Although asked to do a report of the CIB seminar at Harrogate yesterday, I've found it difficult to look at the event objectively. Strangely enough, I came away from it rather depressed. For sure, I was on form. I gave a good presentation and, according to the course assessments returned, it was well received.
But "Flexcit" is unfinished work. There are major gaps and weaknesses in it, of which I am only too well aware. And, while I am convinced that we have the basis of a workable plan, there is a long way to go before it is finished and all the pieces are in place.
At this point, therefore, there is nothing that brings me closer to thoughts of murder than the occasional sage in the crowd telling me I must "simplify the message" when as yet I can't even tell you, in its totality, what that message is.
The time for simplification comes when you have done your detailed research, written out your case in longhand, argued it, refined it, and tried it out with small audiences, further refined it and filled in the gaps. Then, from the totality of what you have – and only then – can you distil it down to the essentials. The end product, like a fine, matured brandy, is impossible without starting with a million squishy grapes.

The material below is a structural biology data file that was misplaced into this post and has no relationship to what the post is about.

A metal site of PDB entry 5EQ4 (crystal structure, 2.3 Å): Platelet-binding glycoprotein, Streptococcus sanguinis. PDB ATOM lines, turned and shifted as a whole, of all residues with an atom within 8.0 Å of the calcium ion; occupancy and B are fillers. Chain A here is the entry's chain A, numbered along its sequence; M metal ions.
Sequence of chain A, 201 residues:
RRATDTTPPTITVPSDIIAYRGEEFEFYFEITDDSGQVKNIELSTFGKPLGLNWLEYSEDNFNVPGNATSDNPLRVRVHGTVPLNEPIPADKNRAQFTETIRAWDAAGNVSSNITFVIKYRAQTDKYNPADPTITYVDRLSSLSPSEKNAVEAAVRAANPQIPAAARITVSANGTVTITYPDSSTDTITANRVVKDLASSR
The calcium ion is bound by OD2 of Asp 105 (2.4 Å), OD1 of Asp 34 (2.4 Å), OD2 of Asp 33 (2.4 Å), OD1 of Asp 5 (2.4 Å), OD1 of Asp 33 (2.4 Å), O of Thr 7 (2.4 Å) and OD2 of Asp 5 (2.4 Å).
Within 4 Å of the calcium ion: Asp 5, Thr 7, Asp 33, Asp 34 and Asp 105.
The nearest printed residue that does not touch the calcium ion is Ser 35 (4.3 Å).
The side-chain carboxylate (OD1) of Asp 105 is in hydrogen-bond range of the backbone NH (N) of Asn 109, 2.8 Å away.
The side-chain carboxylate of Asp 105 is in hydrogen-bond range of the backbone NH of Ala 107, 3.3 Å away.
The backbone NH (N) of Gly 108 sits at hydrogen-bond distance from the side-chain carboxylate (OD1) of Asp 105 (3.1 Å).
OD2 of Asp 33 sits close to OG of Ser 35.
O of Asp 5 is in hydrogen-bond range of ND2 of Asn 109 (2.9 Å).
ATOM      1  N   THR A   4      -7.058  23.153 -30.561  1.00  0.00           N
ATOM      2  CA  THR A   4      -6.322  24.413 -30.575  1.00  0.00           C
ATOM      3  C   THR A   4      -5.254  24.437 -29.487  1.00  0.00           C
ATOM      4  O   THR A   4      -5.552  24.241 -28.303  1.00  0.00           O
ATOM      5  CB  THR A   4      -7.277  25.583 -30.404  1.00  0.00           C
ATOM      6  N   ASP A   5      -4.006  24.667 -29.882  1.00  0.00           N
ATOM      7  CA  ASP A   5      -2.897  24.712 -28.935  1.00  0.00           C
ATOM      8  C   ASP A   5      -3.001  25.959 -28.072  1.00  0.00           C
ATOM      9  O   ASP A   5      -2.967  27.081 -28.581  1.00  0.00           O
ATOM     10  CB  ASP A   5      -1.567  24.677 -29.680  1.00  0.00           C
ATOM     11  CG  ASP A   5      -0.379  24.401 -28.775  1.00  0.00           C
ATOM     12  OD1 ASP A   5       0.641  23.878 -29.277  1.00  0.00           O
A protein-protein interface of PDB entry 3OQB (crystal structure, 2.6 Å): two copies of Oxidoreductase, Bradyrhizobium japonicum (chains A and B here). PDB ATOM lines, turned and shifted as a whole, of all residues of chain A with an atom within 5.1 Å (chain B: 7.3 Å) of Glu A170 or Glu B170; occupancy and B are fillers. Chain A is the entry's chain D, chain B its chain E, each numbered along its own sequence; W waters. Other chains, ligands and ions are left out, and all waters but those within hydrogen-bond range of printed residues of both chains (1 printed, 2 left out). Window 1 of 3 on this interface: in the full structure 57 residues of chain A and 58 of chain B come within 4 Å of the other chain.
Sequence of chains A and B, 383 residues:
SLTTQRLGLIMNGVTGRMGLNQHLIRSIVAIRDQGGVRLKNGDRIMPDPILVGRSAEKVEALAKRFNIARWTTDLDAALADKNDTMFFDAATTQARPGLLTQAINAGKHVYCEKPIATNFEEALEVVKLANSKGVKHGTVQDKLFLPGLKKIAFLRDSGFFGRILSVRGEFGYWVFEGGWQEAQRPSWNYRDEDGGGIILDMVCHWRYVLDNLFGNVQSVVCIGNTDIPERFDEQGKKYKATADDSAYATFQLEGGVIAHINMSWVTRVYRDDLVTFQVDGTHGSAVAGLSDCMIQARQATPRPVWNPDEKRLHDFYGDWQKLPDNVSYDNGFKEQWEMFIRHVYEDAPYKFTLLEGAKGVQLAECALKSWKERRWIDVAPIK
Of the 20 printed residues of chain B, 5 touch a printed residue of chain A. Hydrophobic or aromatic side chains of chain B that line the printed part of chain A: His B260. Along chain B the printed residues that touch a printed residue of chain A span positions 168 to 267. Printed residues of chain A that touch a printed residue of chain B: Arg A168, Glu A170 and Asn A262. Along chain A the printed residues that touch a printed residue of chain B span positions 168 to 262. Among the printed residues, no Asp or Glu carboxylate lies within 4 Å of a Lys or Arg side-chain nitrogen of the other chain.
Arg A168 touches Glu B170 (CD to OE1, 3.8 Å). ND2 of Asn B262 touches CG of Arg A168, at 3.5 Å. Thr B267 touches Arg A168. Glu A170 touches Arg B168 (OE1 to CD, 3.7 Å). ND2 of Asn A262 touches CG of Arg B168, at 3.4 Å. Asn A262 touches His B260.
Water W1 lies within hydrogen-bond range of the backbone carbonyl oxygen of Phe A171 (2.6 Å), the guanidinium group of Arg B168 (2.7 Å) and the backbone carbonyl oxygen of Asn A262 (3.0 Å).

Even then I still wonder. Yesterday, I made the case that the process of globalisation is under way. We need to break away from "little Europe", I said, so we can take an active part in it. Only then, outside the EU, can shape the agenda and help control it. Despite than, I was later told: "It [my talk] seems to be all about a step to world government".
Actually, it's about governance
, not government. For some issues, we need governance on a global scale. What we don't want is a global government. We don't even want a European government. But if you spend over an hour explaining the difference, and one of your audience then complains that I seem to be promoting a march to global government, there is what one might term a failure of communication.
On another issue – the repatriation of the CAP – I explained that the EU policy, in its current shape, was now tied to the seven-year multi-annual framework. Furthermore, agriculture is a capital-intensive industry and farmers and growers need as much policy stability as we can give them.